Despite his speech’s repetitive slogan that the UK must ‘seize opportunities’ particularly in light of Brexit, the Chancellor of the Exchequer Philip Hammond spread no Christmas cheer for many of the most vulnerable in society, choosing to devote not a word of his budget speech to address social care.
What he did promise was a 4.4 per cent rise to the National Living Wage from April 2018 – up from £7.50 an hour to £7.83.
He also said he would fund a pay rise for nurses but only if one is recommended by an independent panel. He announced £2.8bn for NHS England up to 2022 – of which £350m would be immediately available to help get the NHS through the pressures of this winter.
But when it came to social care, it was as if Santa forgot the children this Christmas and oh! could you hear their cries – with the elderly and those reliant on social care left off the list this year.
Like budgets before, Mr Hammond found the need to sprinkle his speech with more than a few attempts at humour but sector leaders were not amused.
We will need more care home beds. Does anybody care?
Frank Ursell, chief executive officer of the Registered Nursing Home Association said: “Adult social care needed an injection of funds to increase the fees they receive from local authorities. We got nothing.
“From what I have seen it is the same old story, NHS, NHS, NHS. The Treasury does not seem to understand the difficulty that adult social care providers face. Those of us in the know are aware that adult social care will not survive without an increase in the fees that we are paid for our services – the £1bn put into adult social care earlier this year has done nothing for [care home] fees.
“CQC reported that there were 4,000 less nursing home beds this year. We need more beds not less by 2031 (when the baby boomers become 85) we will need 120,000 more beds than we have at the moment … does anybody care? I can’t see anybody understanding the situation, never mind caring.”
Clarkson not the only one ‘snubbed by Hammond and May’
Mr Hammond said the British economy will grow by 1.5 per cent in 2017 – a downgrade from the two per cent forecast made in March, according to the Office for Budget Responsibility. His reforms to Universal Credit will remove the seven-day waiting period and ensure that a household needing an advance can access a full month’s payment within five days of applying.
He also announced extra funds and tax incentives for electric car drivers to prepare the way for driverless cars and quipped: “I know Jeremy Clarkson doesn’t like them, but there are many other good reasons to pursue this technology so today we step up our support for it. Sorry Jeremy, not the first time you’ve been snubbed by Hammond and May.”
But as the Chancellor reminded us, Clarkson wasn’t alone when it came to being snubbed by a Hammond and May. Janet Morrison, chief executive of the older people’s charity Independent Age, said: ”With nearly a quarter of the population set to be over the age of 65 by 2030, making Britain ‘fit for the future’ must surely include setting out plans to meet the needs of our ageing population.
’1.2 million older people have an unmet care need’
“The Chancellor has done nothing new to tackle the current funding gap of £1.3bn and meet the urgent needs of older people today, let alone in 2030. Some 1.2 million older people are currently estimated to have an unmet care need, and just this week we have published research showing that some councils are struggling to meet their responsibilities under the Care Act.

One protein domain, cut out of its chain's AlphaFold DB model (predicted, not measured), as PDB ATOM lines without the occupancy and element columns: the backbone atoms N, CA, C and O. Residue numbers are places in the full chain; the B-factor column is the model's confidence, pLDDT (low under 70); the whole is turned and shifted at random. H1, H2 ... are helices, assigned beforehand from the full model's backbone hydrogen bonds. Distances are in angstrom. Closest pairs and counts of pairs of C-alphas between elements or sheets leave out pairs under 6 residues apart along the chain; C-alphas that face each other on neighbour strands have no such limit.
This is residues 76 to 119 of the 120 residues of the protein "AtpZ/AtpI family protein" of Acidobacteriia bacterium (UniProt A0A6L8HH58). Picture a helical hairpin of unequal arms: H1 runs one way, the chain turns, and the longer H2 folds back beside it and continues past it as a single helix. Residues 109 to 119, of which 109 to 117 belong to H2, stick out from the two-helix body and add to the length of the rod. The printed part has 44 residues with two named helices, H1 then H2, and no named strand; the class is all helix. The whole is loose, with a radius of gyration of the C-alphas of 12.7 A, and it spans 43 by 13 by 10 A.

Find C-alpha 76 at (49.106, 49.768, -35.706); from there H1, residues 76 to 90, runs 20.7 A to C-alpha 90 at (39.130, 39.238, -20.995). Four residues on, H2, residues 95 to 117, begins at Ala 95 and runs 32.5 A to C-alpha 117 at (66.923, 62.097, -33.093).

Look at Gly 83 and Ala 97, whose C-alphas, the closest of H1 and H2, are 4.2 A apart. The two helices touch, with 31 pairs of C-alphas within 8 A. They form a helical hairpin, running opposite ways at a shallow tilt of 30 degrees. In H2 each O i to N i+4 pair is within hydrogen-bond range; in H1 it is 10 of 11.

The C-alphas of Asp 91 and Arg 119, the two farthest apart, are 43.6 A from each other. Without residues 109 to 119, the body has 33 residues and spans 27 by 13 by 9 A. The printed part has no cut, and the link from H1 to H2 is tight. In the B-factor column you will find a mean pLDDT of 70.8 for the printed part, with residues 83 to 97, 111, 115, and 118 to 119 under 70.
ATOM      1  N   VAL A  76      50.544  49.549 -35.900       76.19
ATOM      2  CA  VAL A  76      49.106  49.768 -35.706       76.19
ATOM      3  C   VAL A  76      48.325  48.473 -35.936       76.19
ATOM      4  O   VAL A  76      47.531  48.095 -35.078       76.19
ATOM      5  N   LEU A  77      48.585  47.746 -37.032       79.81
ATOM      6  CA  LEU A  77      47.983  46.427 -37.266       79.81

“A country fit for the future must be fit for all. If we are to ensure that no one is left behind, as the Prime Minister promised when she formed the current Government, it is disappointing to see an opportunity missed to work towards the UK being the best place in the world to grow old.”
The Chancellor did however resist the temptation to make any major changes to pensions to pluck this ‘low hanging fruit’ in order to raise cash. The pensions lifetime allowance (the amount you can build up in tax-relieved pensions savings) will increase to £1,030,000 in line with the Consumer Price Index. In previous budgets, pensions allowances were reduced.
Nigel Green, chief executive of financial consultancy deVere Group said: “For far too long successive British governments have deemed people’s hard-earned retirement funds as an easy, ‘go-to’ option when it needs to bolster revenue.
“Finally, it would appear that the Treasury is understanding that pensions are typically people’s most important asset and should not be seen as ‘low hanging fruit’ to be plundered by the State.”
No carpe diem budget
But this move was overshadowed by Mr Hammond’s decision to give social care a wide berth in his Autumn Budget.
Vic Rayner, chief executive of The National Care Forum said: “The Chancellor spoke today of the significant productivity challenge facing the UK economy, yet failed to take the opportunity to invest in a sector that employs over 1.5 million workers.
“The opportunities that investment in technology, buildings and workforce skills would bring to the social care sector would be felt at both a local and national level. Recent analysis by Skills for Care estimate that the social care sector contributes no less than £41.8bn to the English economy.”
Earlier this month, Cabinet Office minister Damian Green announced the Government is to start talking to sector leaders to help shape its long-awaited social care Green Paper proposals, which are scheduled to be published in the Summer of 2018.
Ms Rayner added: “The Chancellor has played an own goal in his quest to improve UK productivity through his failure to provide short-term support to a sector described by the regulator as one where the stresses and strains cannot be sustained. The role of the Green Paper in identifying a long-term sustainable solution for social care has never seemed so urgent.”